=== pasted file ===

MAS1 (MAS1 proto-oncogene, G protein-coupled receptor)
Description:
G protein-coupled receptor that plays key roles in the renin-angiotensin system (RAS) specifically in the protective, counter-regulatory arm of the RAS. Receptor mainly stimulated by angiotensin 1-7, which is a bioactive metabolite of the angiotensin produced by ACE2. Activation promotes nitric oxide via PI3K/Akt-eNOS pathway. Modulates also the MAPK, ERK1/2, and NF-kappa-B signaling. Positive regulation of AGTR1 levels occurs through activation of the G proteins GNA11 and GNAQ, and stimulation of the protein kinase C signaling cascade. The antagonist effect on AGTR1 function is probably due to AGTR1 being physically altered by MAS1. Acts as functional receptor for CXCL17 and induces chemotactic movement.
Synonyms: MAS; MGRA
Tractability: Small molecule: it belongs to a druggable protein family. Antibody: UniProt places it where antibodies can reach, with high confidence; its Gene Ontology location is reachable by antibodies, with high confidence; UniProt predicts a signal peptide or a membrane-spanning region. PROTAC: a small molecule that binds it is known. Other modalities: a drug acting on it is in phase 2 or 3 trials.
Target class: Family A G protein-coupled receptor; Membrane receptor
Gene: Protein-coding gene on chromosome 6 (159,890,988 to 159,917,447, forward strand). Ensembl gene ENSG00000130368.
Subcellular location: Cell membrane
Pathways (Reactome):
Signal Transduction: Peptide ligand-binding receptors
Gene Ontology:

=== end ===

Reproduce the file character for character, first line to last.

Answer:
MAS1 (MAS1 proto-oncogene, G protein-coupled receptor)
Description:
G protein-coupled receptor that plays key roles in the renin-angiotensin system (RAS) specifically in the protective, counter-regulatory arm of the RAS. Receptor mainly stimulated by angiotensin 1-7, which is a bioactive metabolite of the angiotensin produced by ACE2. Activation promotes nitric oxide via PI3K/Akt-eNOS pathway. Modulates also the MAPK, ERK1/2, and NF-kappa-B signaling. Positive regulation of AGTR1 levels occurs through activation of the G proteins GNA11 and GNAQ, and stimulation of the protein kinase C signaling cascade. The antagonist effect on AGTR1 function is probably due to AGTR1 being physically altered by MAS1. Acts as functional receptor for CXCL17 and induces chemotactic movement.
Synonyms: MAS; MGRA
Tractability: Small molecule: it belongs to a druggable protein family. Antibody: UniProt places it where antibodies can reach, with high confidence; its Gene Ontology location is reachable by antibodies, with high confidence; UniProt predicts a signal peptide or a membrane-spanning region. PROTAC: a small molecule that binds it is known. Other modalities: a drug acting on it is in phase 2 or 3 trials.
Target class: Family A G protein-coupled receptor; Membrane receptor
Gene: Protein-coding gene on chromosome 6 (159,890,988 to 159,917,447, forward strand). Ensembl gene ENSG00000130368.
Subcellular location: Cell membrane
Pathways (Reactome):
Signal Transduction: Peptide ligand-binding receptors
Gene Ontology: